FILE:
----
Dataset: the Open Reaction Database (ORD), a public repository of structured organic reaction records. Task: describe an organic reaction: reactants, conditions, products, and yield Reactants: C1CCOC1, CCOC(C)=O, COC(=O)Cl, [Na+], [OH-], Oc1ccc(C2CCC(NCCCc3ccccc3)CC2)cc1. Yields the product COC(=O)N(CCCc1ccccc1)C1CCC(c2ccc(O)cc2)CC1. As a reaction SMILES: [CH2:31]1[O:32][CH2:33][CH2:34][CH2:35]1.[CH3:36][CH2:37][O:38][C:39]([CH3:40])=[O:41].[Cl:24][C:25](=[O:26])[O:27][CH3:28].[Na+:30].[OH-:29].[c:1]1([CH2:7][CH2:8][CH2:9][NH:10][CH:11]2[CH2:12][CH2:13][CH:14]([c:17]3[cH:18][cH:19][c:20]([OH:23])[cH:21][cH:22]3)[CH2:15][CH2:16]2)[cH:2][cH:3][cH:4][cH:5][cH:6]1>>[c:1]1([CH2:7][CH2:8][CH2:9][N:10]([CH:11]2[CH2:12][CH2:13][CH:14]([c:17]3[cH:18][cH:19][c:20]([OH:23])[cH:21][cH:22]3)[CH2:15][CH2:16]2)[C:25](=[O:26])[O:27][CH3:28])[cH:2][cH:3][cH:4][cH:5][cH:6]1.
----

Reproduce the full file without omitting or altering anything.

Dataset: the Open Reaction Database (ORD), a public repository of structured organic reaction records. Task: describe an organic reaction: reactants, conditions, products, and yield Reactants: C1CCOC1, CCOC(C)=O, COC(=O)Cl, [Na+], [OH-], Oc1ccc(C2CCC(NCCCc3ccccc3)CC2)cc1. Yields the product COC(=O)N(CCCc1ccccc1)C1CCC(c2ccc(O)cc2)CC1. As a reaction SMILES: [CH2:31]1[O:32][CH2:33][CH2:34][CH2:35]1.[CH3:36][CH2:37][O:38][C:39]([CH3:40])=[O:41].[Cl:24][C:25](=[O:26])[O:27][CH3:28].[Na+:30].[OH-:29].[c:1]1([CH2:7][CH2:8][CH2:9][NH:10][CH:11]2[CH2:12][CH2:13][CH:14]([c:17]3[cH:18][cH:19][c:20]([OH:23])[cH:21][cH:22]3)[CH2:15][CH2:16]2)[cH:2][cH:3][cH:4][cH:5][cH:6]1>>[c:1]1([CH2:7][CH2:8][CH2:9][N:10]([CH:11]2[CH2:12][CH2:13][CH:14]([c:17]3[cH:18][cH:19][c:20]([OH:23])[cH:21][cH:22]3)[CH2:15][CH2:16]2)[C:25](=[O:26])[O:27][CH3:28])[cH:2][cH:3][cH:4][cH:5][cH:6]1.